What We Learned: I guess this gets Gus off the hot seat.....for now

Auburn Coach Gus Malzahn has beaten Alabama's Nick Saban in three of their seven meetings.John David Mercer/USA Today
Tony Barnhart

Before we turn our attention to Saturday’s SEC championship game between No. 2 LSU and No. 4 Georgia, let’s take a look at What We Learned on the final Saturday of the 2019 regular season:

1---I guess this gets Gus off the hot seat—for now:

These are not opinions. They are facts:

**--Auburn’s Gus Malzahn has now won two of this last three meetings with Nick Saban and three of his seven total games with Alabama since he became the Tigers’ head coach in 2013. No other coach can say that.

**--When there were coaching buttons to be pushed in the Iron Bowl on Saturday it was Malzahn, not Saban, who was pushing them more effectively. You can argue about the rules on the field goal on the last play before halftime and the penalty against Alabama for having 12 men on the field, which sealed the game for Auburn. But the fact is that Malzahn used the rules as written to put his team in position to win.

**--And if Auburn had lost 48-45 instead of winning 48-45, there would have been an ample supply of folks who would have wanted him gone. Guess that conversation will be put on hold for a while.

At least until next season.

2—I wouldn’t be too quick to say that this is the end of the Saban dynasty:

Now there is no nice was to say this: Alabama was a flawed football team that covered up its blemishes with a generational quarterback (Tua Tagovailoa) and perhaps the best group of wide receivers to ever play on one team.

And we’ll always wonder what would have happened if Tua had not been hurt and lost for the season.

But once linebacker Dylan Moses was lost for the season, it was pretty evident that Alabama’s defense would not be an asset but a liability.

Alabama committed 13 penalties against Auburn and showed a lack of discipline that we’re not used to seeing from Saban-coached teams.

But let us not forget that four of Alabama’s last five recruiting classes have been ranked No. 1 by the major services and the Tide is currently working on other top three class that features one of the best dual-threat quarterbacks in the county (Bryce Young).

3—What Lynn Bowden, Jr., did at Kentucky this season is one of the remarkable stories in the history of the SEC.

Kentucky lost its starting quarterback, Terry Wilson, with a knee injury on Sept. 7. Then the Wildcats lost his backup, Sawyer Smith. Then, in what looked like an act of desperation (because it was), head coach Mark Stoops and offensive coordinator Eddie Gran moved their best athlete—Lynn Bowden, Jr.—from wide receiver to quarterback.

Gran just basically made up an offense that would take advantage of Bowden’s strengths (running) and minimize his weaknesses (throwing).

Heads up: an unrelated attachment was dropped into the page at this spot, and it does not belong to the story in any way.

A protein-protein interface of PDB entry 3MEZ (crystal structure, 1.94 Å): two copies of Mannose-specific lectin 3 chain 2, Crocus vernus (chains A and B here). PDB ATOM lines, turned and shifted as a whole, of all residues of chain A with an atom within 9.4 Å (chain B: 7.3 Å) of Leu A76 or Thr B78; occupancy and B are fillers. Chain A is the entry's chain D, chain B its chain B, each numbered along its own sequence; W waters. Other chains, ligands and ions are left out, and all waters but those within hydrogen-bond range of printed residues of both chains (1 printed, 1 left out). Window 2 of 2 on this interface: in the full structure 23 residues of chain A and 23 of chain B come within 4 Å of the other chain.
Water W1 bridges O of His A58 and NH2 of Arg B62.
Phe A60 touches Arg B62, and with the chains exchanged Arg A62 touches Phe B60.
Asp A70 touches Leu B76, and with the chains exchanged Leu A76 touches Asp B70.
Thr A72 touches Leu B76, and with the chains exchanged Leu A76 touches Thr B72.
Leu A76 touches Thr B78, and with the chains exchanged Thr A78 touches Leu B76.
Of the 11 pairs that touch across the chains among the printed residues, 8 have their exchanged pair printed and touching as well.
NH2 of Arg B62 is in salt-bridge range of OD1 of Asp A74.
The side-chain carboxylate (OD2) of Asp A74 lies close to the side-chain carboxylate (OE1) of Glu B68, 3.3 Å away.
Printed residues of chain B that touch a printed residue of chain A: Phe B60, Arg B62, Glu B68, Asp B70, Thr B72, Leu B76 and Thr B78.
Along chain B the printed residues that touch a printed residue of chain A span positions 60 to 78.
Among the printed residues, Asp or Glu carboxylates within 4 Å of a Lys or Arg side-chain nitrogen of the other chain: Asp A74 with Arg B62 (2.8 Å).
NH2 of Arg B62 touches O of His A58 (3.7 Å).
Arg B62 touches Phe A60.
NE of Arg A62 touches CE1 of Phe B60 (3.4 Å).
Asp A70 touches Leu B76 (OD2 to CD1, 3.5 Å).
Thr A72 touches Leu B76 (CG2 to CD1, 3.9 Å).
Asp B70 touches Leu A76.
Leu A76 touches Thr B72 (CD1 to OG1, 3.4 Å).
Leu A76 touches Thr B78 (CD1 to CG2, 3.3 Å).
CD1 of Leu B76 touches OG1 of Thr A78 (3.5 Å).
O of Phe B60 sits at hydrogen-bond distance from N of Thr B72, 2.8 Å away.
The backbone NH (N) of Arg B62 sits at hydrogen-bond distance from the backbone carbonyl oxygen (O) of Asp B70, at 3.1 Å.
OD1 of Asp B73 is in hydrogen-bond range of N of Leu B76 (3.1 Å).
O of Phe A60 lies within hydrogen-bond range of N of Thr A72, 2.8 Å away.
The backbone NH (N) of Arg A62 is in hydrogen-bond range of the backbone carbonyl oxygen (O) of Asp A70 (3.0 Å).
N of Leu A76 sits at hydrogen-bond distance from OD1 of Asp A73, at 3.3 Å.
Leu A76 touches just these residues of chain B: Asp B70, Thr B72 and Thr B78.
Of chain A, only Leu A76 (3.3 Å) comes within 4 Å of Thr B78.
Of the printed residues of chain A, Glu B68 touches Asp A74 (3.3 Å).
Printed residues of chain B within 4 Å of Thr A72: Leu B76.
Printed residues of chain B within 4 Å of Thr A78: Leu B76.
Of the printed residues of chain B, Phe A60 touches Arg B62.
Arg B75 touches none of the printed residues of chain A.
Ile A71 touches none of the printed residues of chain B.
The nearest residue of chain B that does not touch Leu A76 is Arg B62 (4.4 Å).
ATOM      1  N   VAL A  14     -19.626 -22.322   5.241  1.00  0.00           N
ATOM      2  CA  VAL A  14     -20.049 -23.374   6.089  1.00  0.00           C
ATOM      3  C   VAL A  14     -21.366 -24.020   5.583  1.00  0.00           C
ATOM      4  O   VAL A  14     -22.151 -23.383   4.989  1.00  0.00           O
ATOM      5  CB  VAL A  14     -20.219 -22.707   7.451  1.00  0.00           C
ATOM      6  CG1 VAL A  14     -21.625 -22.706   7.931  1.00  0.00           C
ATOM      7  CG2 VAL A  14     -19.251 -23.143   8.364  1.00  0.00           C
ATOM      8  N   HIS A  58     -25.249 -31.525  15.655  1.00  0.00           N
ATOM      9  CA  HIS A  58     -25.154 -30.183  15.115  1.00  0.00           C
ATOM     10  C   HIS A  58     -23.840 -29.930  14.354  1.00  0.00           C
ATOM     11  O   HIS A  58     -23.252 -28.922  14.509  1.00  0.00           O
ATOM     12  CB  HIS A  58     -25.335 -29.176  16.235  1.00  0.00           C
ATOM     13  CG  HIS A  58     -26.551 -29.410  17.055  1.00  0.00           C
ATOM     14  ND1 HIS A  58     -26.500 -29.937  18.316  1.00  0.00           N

Let the record show that on Saturday Bowden set a Kentucky record with 517 total yards. He ran for 248 yards with touchdown runs of six, 60, 46, and 32 yards.

Kentucky (7-5) was 5-2 in the games Bowden started at quarterback. And in those seven games Bowden rushed for 1,114 yards. Kentucky’s losses in that stretch were at Georgia (21-0) and to Tennessee (17-13).

“One of the greatest, maybe the best I’ve ever had at that position,” Gran told the Lexington-Herald Leader after the game.

Bowden could enter the NFL Draft or come back for his senior season.

4—Changes are coming at South Carolina:

Both the president and the director of athletics at South Carolina have said publicly that Will Muschamp will be back for a fifth season in Columbia.

But with a 1-5 finish after South Carolina had upset No. 3 Georgia on Oct. 12, it’s pretty clear that the status quo is not going to cut it. Muschamp admitted as much after the 38-3 loss to Clemson which left the Gamecocks with a 4-8 record.

“We’ve got to make some changes moving forward,” Muschamp told reporters without giving any specifics.

You can bet that some of those changes will involve the offense, which was 12th in the SEC in scoring (22.4) this season and scored only 24 points in its last three games.

Stay tuned on this one.

5—Dan Mullen did one of the best coaching jobs in college football this season:

Florida beat Florida State 40-17 on Saturday to post its second-straight 10-win season under Dan Mullen. The only losses by the Gators this season were at No. 2 LSU (42-28) in a game they led in the third quarter, and to No. 4 Georgia (24-17) in Jacksonville.

Mullen lost his starting quarterback, Feleipe Franks, in the third game against Kentucky and made the backup, Kyle Trask, even better.

Now Florida has a chance to win 11 games for the first time since the 2012 season.

“For our guys to finish the way we did was great,” said Mullen.

Expect Florida, now No. 11, to move up in the new CFP rankings that will be released Tuesday night. Florida will get its bowl assignment on Sunday.

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Tony Barnhart

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